The most important electoral institution is the CENI itself. After the controversy of the 2011 elections, a new law on the CENI was passed to reform the institution. It separated the executive body from a plenary that is supposed to render the process more accountable. It also gave the leadership of the CENI to civil society, and continued to guarantee the representation of the opposition in the body.However, civil society is not a cohesive body and the wording of the law allowed for manipulation. Civil society was supposed to have three representatives––one from religious orders, one from women’s organizations, and one from civic education groups. But none of these groups are structured institutions, and controversies ensued. The Catholic Church protested at what it perceived as a politicized process and withdrew its participation. The current head of the CENI, Apollinaire Malu Malu, a Catholic priest,   ended up being designated by protestant churches and the small Muslim leadership. Even if Malu Malu had been a consensual candidate, nothing in the law says that religious orders should have the presidency of the institution. That choice, according to Sylvain Lumu, the head of Ligue des Électeurs, was imposed by the president of the national assembly, Aubin Minaku. “This was supposed to be a consensual process. In the end, parliamentary leadership just decided.” And since Malu Malu is currently in poor health, the institution is being led by a member of the ruling coalition, André Mpungwe.Various other decisions made by CENI have been controversial, as well. For example, the designation of top administrative positions in the CENI is supposed to pass through an open, competitive process. This, according to civil society observers, was not the case. Malu Malu designated former colleagues such as Flavien Misoni and Corneille Nangaa––both extremely experienced in electoral management––to top jobs without following the correct procedure.Equally important, although rarely discussed in the media, are the other institutions that are supposed to support the electoral process. There are supposed to be 166 tribunaux de paix in the country to adjudicate electoral disputes for local and provincial elections. According to the International Bar Association, only 45 of these courts were functional in 2009. For the presidential election, the jurisdiction in charge is the newly named constitutional court. This body, too, has been criticized by civil society activists. The nine judges are supposed to be designated by the president, parliament, and the magistrates body (conseil supérieur de la magistrature, CSM). Since the CSM has been politicized, all three of these bodies have a political bias––unsurprisingly, many of the nine members of the court have occupied political posts in the past.Finally, the Conseil supérieur de l’audiovisuelle et de la communication (CSAC), the media oversight body, suffers from similar problems as the CENI and the constitutional court. It is supposed to make sure that media do not broadcast inflammatory speech, and that all parties have equal access to state media during election campaigns. But its members are supposed to be designated by journalists’ associations, which in the past have been susceptible to political influence. The head of the commission, Jean-Bosco Bahala, was replaced last year––he had been seen as very favorable to the government––and the new president Tito Ndombi is less well-known.   Funding   The budget for the entire electoral cycle is $1,145 billion. That’s a lot of money for a government that has a real budget of around $6 billion (it’s official budget is $9 billion, but execution is very poor) that is also planning on carrying out a national census and creating 26 provinces out of the current 11.However, diplomats and government officials concur that the government has been setting aside funds for the past several years to a “special account” in the Central Bank. One member of the parliamentary oversight committee said there might be up to $400 million available for elections in this account. If this is true, the money is not being disbursed quickly enough. According to the same sources, CENI’s budget for the first quarter of the year was $45 million, but it only received $5 million. This is one of the reasons that there was no media campaign for the fiabilisation of the voter register.Foreign donors have been reluctant to step in to support a process that is so contentious. The European Union has said it will provide modest funding of national elections, but not of local ones. The UN mission thinks it might be able to provide logistical support to around 30% of hubs in the eastern Congo, where it has mostly of its assets.   So will local elections happen?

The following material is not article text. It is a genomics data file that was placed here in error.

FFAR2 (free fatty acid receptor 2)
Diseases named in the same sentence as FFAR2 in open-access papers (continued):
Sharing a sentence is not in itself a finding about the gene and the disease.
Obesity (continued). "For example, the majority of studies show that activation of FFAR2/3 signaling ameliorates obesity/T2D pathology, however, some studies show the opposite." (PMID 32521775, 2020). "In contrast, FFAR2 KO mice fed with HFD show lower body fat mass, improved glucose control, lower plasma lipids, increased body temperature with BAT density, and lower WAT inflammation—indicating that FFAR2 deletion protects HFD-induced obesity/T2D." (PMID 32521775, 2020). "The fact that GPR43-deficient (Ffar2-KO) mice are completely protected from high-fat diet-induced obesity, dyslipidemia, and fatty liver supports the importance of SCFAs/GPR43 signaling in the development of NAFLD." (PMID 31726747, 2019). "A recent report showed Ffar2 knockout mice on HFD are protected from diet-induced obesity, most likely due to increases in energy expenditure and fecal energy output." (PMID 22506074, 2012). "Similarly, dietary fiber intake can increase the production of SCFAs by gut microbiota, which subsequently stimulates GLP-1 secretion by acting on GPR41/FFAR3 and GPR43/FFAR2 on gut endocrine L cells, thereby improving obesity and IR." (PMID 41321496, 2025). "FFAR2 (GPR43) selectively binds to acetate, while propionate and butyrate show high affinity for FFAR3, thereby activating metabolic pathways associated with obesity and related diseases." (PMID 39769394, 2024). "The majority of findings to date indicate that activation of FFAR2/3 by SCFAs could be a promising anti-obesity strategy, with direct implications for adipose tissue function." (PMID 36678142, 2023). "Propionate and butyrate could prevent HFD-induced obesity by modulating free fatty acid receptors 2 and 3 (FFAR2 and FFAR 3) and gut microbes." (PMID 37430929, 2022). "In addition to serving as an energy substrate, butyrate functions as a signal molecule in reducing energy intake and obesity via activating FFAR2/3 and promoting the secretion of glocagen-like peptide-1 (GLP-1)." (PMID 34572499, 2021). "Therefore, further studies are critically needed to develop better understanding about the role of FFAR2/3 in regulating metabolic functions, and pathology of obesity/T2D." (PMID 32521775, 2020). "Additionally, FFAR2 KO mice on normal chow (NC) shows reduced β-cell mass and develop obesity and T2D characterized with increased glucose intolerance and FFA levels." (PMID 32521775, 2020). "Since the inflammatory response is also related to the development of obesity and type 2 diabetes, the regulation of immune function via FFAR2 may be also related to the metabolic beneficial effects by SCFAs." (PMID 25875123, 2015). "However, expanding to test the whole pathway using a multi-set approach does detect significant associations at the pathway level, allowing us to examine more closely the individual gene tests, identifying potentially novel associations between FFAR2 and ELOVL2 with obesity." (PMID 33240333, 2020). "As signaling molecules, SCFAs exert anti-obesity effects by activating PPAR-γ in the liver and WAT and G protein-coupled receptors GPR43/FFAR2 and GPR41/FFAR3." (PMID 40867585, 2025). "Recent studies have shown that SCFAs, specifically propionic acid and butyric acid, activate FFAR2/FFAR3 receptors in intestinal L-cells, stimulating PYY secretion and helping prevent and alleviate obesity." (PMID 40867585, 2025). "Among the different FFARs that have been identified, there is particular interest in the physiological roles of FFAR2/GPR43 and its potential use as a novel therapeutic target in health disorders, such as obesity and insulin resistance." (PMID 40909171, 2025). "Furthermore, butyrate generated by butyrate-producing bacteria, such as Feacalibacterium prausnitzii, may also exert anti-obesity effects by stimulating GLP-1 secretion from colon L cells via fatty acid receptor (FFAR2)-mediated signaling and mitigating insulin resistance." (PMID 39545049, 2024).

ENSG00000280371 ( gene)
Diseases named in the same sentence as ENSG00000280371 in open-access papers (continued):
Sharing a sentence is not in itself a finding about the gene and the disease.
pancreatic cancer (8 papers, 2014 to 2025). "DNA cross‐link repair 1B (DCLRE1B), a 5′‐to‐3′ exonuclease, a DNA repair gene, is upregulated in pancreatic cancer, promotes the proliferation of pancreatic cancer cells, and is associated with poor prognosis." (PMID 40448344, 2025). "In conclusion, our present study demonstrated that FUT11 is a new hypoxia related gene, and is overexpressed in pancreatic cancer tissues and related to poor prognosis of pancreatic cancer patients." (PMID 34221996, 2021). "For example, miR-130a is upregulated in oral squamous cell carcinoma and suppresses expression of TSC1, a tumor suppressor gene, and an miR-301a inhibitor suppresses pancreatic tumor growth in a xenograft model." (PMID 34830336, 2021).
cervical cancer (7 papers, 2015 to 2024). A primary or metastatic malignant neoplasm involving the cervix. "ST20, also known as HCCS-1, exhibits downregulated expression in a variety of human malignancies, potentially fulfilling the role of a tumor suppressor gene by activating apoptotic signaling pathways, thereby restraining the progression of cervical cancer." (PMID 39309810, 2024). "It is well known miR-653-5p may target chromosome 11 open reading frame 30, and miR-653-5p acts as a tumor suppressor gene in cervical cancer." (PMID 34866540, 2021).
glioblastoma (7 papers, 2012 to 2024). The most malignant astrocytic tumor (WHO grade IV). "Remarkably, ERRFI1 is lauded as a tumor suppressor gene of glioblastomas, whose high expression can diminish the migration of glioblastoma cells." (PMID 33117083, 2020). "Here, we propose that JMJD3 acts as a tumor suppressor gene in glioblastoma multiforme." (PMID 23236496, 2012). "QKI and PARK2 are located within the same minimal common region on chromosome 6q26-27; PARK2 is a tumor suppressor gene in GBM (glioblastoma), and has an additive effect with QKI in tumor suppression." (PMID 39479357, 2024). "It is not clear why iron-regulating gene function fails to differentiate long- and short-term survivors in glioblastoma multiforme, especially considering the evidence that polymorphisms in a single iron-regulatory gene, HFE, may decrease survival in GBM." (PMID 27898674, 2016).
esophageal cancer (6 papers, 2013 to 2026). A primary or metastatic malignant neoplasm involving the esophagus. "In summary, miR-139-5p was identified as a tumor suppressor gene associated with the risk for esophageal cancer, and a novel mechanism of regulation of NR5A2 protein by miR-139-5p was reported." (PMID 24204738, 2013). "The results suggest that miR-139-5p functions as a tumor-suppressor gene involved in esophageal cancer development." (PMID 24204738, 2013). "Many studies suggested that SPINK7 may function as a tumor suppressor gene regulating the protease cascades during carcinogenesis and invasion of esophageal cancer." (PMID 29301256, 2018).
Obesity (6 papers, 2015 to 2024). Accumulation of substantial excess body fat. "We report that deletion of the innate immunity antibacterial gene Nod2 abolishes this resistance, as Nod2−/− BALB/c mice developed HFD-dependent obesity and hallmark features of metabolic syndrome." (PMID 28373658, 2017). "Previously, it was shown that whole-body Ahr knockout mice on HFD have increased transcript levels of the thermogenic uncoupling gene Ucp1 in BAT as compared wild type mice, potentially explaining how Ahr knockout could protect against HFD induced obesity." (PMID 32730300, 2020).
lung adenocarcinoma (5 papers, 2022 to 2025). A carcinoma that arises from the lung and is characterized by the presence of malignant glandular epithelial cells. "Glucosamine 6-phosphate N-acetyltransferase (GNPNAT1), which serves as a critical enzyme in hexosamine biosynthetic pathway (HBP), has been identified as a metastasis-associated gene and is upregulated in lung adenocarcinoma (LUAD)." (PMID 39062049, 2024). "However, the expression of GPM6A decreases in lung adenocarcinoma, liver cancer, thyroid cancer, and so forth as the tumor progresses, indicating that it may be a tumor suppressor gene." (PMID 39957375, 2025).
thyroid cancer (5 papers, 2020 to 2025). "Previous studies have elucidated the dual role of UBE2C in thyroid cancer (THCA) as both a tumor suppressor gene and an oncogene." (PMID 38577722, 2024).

Despite all of these problems, if Kabila insists on holding local elections before national ones, as currently planned, it will be difficult to stop. The government is likely to find enough funding to pull off the polls. The advantages could be considerable: the only parties with enough money to field candidates and campaign across the country are members of the ruling coalition––a situation that will be accentuated if the opposition boycotts the elections. If Kabila’s allies win big at the local level, they will control the local administration, which will give them a head start in the national parliamentary and presidential elections.Could there by delays and unrest caused by the process? Yes, but since the current strategy of the government appears to be glissement––deferring elections through repeated delays to gain time––that may be part of the point.